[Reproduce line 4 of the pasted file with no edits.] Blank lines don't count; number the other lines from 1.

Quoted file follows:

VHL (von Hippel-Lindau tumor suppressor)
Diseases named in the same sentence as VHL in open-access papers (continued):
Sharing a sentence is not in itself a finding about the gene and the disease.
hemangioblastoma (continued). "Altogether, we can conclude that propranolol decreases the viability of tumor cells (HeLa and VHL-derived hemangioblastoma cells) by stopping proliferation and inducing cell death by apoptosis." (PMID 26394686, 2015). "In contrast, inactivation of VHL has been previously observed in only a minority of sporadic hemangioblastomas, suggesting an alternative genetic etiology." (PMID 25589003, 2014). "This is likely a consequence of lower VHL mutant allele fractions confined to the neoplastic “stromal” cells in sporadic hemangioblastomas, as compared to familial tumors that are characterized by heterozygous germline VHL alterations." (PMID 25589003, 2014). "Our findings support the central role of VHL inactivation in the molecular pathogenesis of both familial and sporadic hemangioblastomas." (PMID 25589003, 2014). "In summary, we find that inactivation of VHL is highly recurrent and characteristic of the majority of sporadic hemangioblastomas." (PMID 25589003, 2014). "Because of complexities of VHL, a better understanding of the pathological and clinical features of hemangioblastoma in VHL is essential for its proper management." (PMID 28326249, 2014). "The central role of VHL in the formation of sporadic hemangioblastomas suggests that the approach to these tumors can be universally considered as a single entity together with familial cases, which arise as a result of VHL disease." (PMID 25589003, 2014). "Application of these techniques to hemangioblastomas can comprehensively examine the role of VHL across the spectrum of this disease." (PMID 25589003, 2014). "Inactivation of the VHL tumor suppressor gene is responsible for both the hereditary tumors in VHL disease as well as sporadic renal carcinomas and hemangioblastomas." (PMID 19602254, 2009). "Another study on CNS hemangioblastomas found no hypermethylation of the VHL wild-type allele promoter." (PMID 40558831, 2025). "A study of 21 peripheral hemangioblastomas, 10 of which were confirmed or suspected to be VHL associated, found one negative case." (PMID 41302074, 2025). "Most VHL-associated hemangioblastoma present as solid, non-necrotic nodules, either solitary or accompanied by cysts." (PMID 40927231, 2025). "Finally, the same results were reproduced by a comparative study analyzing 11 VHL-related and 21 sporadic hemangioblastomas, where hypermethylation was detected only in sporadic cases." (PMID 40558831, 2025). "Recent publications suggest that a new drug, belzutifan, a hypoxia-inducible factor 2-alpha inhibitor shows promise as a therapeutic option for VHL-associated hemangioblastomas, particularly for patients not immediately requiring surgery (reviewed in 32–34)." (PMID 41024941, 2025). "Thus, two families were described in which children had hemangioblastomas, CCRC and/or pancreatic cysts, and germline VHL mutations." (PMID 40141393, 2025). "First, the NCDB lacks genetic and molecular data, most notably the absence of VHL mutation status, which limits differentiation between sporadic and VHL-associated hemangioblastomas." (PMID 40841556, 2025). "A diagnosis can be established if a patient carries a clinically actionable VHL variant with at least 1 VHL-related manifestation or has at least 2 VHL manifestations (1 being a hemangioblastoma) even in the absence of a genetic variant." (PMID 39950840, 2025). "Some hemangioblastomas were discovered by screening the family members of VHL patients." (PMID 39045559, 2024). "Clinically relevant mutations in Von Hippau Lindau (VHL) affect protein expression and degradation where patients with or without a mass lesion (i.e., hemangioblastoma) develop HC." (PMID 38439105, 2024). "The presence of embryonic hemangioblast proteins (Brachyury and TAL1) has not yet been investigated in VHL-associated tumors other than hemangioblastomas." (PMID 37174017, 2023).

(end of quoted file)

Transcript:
hemangioblastoma (continued). "Altogether, we can conclude that propranolol decreases the viability of tumor cells (HeLa and VHL-derived hemangioblastoma cells) by stopping proliferation and inducing cell death by apoptosis." (PMID 26394686, 2015). "In contrast, inactivation of VHL has been previously observed in only a minority of sporadic hemangioblastomas, suggesting an alternative genetic etiology." (PMID 25589003, 2014). "This is likely a consequence of lower VHL mutant allele fractions confined to the neoplastic “stromal” cells in sporadic hemangioblastomas, as compared to familial tumors that are characterized by heterozygous germline VHL alterations." (PMID 25589003, 2014). "Our findings support the central role of VHL inactivation in the molecular pathogenesis of both familial and sporadic hemangioblastomas." (PMID 25589003, 2014). "In summary, we find that inactivation of VHL is highly recurrent and characteristic of the majority of sporadic hemangioblastomas." (PMID 25589003, 2014). "Because of complexities of VHL, a better understanding of the pathological and clinical features of hemangioblastoma in VHL is essential for its proper management." (PMID 28326249, 2014). "The central role of VHL in the formation of sporadic hemangioblastomas suggests that the approach to these tumors can be universally considered as a single entity together with familial cases, which arise as a result of VHL disease." (PMID 25589003, 2014). "Application of these techniques to hemangioblastomas can comprehensively examine the role of VHL across the spectrum of this disease." (PMID 25589003, 2014). "Inactivation of the VHL tumor suppressor gene is responsible for both the hereditary tumors in VHL disease as well as sporadic renal carcinomas and hemangioblastomas." (PMID 19602254, 2009). "Another study on CNS hemangioblastomas found no hypermethylation of the VHL wild-type allele promoter." (PMID 40558831, 2025). "A study of 21 peripheral hemangioblastomas, 10 of which were confirmed or suspected to be VHL associated, found one negative case." (PMID 41302074, 2025). "Most VHL-associated hemangioblastoma present as solid, non-necrotic nodules, either solitary or accompanied by cysts." (PMID 40927231, 2025). "Finally, the same results were reproduced by a comparative study analyzing 11 VHL-related and 21 sporadic hemangioblastomas, where hypermethylation was detected only in sporadic cases." (PMID 40558831, 2025). "Recent publications suggest that a new drug, belzutifan, a hypoxia-inducible factor 2-alpha inhibitor shows promise as a therapeutic option for VHL-associated hemangioblastomas, particularly for patients not immediately requiring surgery (reviewed in 32–34)." (PMID 41024941, 2025). "Thus, two families were described in which children had hemangioblastomas, CCRC and/or pancreatic cysts, and germline VHL mutations." (PMID 40141393, 2025). "First, the NCDB lacks genetic and molecular data, most notably the absence of VHL mutation status, which limits differentiation between sporadic and VHL-associated hemangioblastomas." (PMID 40841556, 2025). "A diagnosis can be established if a patient carries a clinically actionable VHL variant with at least 1 VHL-related manifestation or has at least 2 VHL manifestations (1 being a hemangioblastoma) even in the absence of a genetic variant." (PMID 39950840, 2025). "Some hemangioblastomas were discovered by screening the family members of VHL patients." (PMID 39045559, 2024). "Clinically relevant mutations in Von Hippau Lindau (VHL) affect protein expression and degradation where patients with or without a mass lesion (i.e., hemangioblastoma) develop HC." (PMID 38439105, 2024). "The presence of embryonic hemangioblast proteins (Brachyury and TAL1) has not yet been investigated in VHL-associated tumors other than hemangioblastomas." (PMID 37174017, 2023).